25 August 2022

Want the secret Binalong sausage recipe? Only snag is you have to buy the shop too

| Sally Hopman
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Mick Dal Santo in front of the Binalong Butchery

Binalong butcher Mick Dal Santo is selling up the business after 30 years to care for his ill wife, Lillian. Photo: Sally Hopman.

Usually when property goes on the market, the owner or agent will offer a sweetener: something that adds just a little more value to the worth of the site.

Out at Binalong, they opt for something a little more savoury. Sausages. Sausages that Canberra folk, over the past 30 years, reckon are worth driving a 100 km-plus round trip for.

Butcher Mick Dal Santo has been making said sausages for most of his working life but earlier this year decided to close up shop when his wife, Lillian, became ill and he became her carer. He has since put the shop on the market and as well as a fully outfitted shop complete with cool rooms and office space on a 630-square-metre site, he promises to give his secret sausage recipe to the new owner. For a butcher, that’s almost like giving a child away.

The small business, in the centre of the village, has been the heart of the community for as long as anyone can remember.

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Born and bred in Queanbeyan, the son of a stonemason, Mick did his butchery apprenticeship in Canberra from age 16, remembering well that his first pay packet was $28.

Does he remember what he did with that first cheque? “Yes, I bought a gallon of ice cream with it.”

He hadn’t planned on moving to the bush, but when he fell in love with his now wife, Lillian, they settled in Binalong, which is about an hour’s drive from Canberra. It has been pretty much a seven-day-a-week job since then.

“Monday and Tuesday were always prep days for me,” he said. “Then we’d have the shop open all the days except Sunday – that’s when I’d make my deliveries to Canberra – we’d deliver to about 380 people on a Sunday in those days.”

For Mick, seems most everything he does, he does it to last. Like when he met Lillian 40 years ago in a Canberra club.

“I just saw her dance,” he said, “and that was it. We’ve been together ever since.

“But when she got crook, I just became her full-time carer, that’s what you do.”

Copy of newspaper front page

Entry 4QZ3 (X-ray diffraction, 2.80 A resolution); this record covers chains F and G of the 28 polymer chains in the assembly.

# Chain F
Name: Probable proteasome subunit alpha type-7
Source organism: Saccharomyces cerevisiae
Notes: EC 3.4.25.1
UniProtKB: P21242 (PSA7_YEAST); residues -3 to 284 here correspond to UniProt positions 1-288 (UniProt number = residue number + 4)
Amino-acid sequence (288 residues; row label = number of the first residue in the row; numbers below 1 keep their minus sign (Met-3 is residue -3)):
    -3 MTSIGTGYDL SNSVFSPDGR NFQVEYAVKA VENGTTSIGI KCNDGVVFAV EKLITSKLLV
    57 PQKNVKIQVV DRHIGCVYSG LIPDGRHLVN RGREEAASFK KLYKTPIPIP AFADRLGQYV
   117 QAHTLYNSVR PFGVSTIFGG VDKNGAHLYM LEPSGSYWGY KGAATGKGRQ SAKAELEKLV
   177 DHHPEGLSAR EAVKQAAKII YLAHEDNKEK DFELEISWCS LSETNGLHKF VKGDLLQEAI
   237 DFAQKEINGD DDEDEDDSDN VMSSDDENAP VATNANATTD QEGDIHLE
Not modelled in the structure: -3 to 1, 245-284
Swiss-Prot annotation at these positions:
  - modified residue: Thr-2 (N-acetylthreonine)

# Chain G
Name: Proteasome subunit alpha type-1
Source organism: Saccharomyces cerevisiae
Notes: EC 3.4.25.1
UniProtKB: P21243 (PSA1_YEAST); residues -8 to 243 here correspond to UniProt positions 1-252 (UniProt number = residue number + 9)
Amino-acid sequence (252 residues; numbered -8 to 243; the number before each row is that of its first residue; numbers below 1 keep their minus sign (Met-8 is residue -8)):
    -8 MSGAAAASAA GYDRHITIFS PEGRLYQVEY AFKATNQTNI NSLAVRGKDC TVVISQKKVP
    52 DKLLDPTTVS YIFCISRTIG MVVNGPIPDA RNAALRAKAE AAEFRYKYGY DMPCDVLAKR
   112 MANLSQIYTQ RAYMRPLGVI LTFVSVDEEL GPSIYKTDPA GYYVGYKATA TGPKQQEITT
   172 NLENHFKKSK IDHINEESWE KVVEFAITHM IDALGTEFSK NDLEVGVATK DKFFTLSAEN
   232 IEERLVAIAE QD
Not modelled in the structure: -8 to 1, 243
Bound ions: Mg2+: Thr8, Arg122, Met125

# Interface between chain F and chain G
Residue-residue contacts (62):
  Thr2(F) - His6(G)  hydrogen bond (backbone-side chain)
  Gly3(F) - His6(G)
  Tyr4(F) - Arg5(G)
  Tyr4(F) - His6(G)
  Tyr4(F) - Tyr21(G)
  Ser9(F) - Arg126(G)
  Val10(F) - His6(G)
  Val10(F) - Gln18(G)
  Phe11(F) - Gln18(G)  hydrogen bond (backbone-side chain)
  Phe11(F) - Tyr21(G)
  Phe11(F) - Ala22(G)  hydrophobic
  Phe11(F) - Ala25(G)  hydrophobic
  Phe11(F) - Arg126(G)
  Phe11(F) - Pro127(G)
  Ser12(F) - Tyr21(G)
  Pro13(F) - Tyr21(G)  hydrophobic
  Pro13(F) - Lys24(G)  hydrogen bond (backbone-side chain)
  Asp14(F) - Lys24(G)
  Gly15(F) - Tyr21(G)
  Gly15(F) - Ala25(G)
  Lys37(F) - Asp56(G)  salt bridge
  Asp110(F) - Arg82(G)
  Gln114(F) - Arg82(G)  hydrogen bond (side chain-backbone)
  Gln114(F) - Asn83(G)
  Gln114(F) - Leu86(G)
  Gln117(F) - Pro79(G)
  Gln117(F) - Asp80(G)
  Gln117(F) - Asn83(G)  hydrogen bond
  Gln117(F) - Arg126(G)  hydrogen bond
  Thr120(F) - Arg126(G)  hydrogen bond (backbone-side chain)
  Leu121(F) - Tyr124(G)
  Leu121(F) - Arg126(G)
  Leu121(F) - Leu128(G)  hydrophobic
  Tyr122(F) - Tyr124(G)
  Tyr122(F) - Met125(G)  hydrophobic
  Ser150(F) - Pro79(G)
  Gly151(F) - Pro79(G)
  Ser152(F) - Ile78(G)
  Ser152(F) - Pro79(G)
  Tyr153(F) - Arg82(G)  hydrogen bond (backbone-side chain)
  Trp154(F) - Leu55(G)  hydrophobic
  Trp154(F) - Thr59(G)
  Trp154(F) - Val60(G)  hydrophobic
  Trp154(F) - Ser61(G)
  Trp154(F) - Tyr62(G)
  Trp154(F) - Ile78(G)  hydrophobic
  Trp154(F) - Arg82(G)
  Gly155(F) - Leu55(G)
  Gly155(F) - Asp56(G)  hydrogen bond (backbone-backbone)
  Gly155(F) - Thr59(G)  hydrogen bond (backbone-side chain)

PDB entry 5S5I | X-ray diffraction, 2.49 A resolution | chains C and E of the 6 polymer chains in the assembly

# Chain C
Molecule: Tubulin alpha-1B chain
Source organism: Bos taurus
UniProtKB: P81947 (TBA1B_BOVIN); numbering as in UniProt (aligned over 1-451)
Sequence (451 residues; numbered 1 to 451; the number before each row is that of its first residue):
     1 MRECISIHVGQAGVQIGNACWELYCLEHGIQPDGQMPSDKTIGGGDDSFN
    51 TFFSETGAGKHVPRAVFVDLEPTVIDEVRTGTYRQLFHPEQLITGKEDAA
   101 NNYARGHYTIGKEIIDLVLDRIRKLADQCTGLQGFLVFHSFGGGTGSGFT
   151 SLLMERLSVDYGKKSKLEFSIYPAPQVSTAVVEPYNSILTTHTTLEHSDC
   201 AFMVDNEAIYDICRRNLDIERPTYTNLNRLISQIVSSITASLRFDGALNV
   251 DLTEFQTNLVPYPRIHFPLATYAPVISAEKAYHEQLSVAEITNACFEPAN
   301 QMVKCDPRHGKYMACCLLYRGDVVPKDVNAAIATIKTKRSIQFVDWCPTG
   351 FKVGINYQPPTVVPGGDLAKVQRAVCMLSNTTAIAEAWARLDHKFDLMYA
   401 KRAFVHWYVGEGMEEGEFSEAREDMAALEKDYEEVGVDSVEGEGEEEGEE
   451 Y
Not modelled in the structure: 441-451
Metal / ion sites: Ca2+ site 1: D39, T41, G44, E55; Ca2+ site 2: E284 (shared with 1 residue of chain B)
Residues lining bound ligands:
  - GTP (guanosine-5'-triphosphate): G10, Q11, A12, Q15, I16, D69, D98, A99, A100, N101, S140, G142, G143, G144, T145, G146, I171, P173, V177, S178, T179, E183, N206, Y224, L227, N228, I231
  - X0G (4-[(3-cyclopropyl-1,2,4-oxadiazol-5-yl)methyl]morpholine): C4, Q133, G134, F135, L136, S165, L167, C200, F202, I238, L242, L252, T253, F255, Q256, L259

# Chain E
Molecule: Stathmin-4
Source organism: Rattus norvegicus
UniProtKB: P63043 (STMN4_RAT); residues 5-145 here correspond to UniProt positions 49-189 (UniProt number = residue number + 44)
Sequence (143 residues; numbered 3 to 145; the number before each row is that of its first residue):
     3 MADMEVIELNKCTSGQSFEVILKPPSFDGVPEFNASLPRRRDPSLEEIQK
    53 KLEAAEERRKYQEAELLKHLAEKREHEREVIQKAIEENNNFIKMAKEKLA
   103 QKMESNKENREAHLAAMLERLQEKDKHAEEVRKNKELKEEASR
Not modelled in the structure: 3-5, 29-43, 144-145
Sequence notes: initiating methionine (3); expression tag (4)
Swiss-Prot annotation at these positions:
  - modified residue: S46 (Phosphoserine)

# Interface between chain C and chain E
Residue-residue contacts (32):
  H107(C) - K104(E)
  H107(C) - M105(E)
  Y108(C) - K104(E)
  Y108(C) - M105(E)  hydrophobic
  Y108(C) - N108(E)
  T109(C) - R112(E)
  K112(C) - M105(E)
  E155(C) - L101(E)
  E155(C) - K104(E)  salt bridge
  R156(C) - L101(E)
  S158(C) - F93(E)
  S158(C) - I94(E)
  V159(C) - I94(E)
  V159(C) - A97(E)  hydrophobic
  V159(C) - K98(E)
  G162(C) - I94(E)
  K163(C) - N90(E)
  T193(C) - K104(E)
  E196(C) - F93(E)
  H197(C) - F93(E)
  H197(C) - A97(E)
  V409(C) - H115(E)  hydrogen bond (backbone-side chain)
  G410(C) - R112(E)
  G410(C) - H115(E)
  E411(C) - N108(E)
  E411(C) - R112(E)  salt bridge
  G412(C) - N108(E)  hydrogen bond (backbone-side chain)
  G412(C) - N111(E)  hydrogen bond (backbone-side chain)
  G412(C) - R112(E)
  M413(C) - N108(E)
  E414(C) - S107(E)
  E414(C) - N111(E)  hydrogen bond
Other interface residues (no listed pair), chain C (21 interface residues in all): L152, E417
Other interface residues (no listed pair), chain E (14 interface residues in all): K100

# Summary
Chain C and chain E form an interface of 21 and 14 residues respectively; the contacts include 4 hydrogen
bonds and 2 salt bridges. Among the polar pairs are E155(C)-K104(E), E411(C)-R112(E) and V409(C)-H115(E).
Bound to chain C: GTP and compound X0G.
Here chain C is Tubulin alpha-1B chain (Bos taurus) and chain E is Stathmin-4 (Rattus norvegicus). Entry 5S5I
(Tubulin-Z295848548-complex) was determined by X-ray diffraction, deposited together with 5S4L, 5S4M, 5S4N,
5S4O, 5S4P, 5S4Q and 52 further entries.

In 1996 Mick Dal Santo made the front page of the local paper for selling sausages to the NSW Parliament – and still has the $60 cheque for the Binalong bangers. Photo: Sally Hopman.

In his typical style, the couple’s friends and customers were told of the impending marriage via Facebook on 22 January, 2021:

“Woohoo! After 40 years, Mick and Lill are getting married so that means the Butcher shop is closed tomorrow Saturday 23 January.” Probably the only Saturday ever that the door has been closed.

There’s little doubt that the shop was Mick’s whole life up until Lillian got sick. The long hours, the connection with the community, continuing to snag good local and faraway custom with those sausages. One of his proudest moments, he’ll tell you, was when he sold his first package of sausages to the NSW State Parliament – and he still has the cheque for $60 to prove it. He even made the front page of the local paper back in 1996 – with a story headlined Breakthrough for Binalong Bangers.

Man with sausages

Mick Dal Santo prepares some of his famous sausages in the Binalong butchery last year. Photo: Supplied.

Few other butchers would race down to the local railway station when the Junee train rolled into Binalong – complete with a driver who loved Mick’s sausages. “I’d shove the bag of sausages through the window of the train and the driver would shove back the money,” Mick said. “That’s how we did things in those days.”

He was also the bloke to provide a meat tray for a good cause or help a mate out if required.

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One of his favourite things, over the years, was to take Binalong’s preschool youngsters on a tour of the butcher shop.

“I showed them how sausages were made,” he said, “although I didn’t tell them what we put in them. But they loved to watch all the ingredients mixed in together and come out as this one big sausage.”

Binalong was one of the few remaining butcher’s shops that wrapped the meat in newspaper – and tied it with string, keeping at least a couple of the traditions alive. And, until it became illegal, Mick was one of those old-time butchers who kept sawdust on the floor to collect, well, you know what it collected.

Mick said he was keen to sell the shop on a walk-in, walk-out basis.

Binalong Butchery is on the market through Ray White Rural Canberra and Yass.


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